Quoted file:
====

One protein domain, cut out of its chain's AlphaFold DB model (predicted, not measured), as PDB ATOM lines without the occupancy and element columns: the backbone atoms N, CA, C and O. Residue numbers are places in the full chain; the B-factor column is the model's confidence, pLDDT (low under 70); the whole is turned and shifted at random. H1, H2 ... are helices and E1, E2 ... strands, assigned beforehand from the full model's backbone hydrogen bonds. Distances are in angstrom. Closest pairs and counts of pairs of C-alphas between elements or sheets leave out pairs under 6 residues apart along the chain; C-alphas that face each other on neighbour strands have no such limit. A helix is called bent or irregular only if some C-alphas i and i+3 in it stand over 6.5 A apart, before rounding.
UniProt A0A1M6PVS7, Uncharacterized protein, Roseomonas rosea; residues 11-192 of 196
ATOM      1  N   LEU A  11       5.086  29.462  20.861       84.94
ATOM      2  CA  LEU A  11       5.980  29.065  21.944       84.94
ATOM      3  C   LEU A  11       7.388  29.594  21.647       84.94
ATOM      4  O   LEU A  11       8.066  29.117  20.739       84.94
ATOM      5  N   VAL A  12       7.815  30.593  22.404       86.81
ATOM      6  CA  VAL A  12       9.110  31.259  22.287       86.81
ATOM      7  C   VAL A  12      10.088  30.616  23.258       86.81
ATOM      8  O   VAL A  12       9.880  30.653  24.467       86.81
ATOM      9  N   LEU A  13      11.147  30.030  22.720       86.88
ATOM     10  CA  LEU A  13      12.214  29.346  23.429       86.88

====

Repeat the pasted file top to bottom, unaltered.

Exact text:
One protein domain, cut out of its chain's AlphaFold DB model (predicted, not measured), as PDB ATOM lines without the occupancy and element columns: the backbone atoms N, CA, C and O. Residue numbers are places in the full chain; the B-factor column is the model's confidence, pLDDT (low under 70); the whole is turned and shifted at random. H1, H2 ... are helices and E1, E2 ... strands, assigned beforehand from the full model's backbone hydrogen bonds. Distances are in angstrom. Closest pairs and counts of pairs of C-alphas between elements or sheets leave out pairs under 6 residues apart along the chain; C-alphas that face each other on neighbour strands have no such limit. A helix is called bent or irregular only if some C-alphas i and i+3 in it stand over 6.5 A apart, before rounding.
UniProt A0A1M6PVS7, Uncharacterized protein, Roseomonas rosea; residues 11-192 of 196
ATOM      1  N   LEU A  11       5.086  29.462  20.861       84.94
ATOM      2  CA  LEU A  11       5.980  29.065  21.944       84.94
ATOM      3  C   LEU A  11       7.388  29.594  21.647       84.94
ATOM      4  O   LEU A  11       8.066  29.117  20.739       84.94
ATOM      5  N   VAL A  12       7.815  30.593  22.404       86.81
ATOM      6  CA  VAL A  12       9.110  31.259  22.287       86.81
ATOM      7  C   VAL A  12      10.088  30.616  23.258       86.81
ATOM      8  O   VAL A  12       9.880  30.653  24.467       86.81
ATOM      9  N   LEU A  13      11.147  30.030  22.720       86.88
ATOM     10  CA  LEU A  13      12.214  29.346  23.429       86.88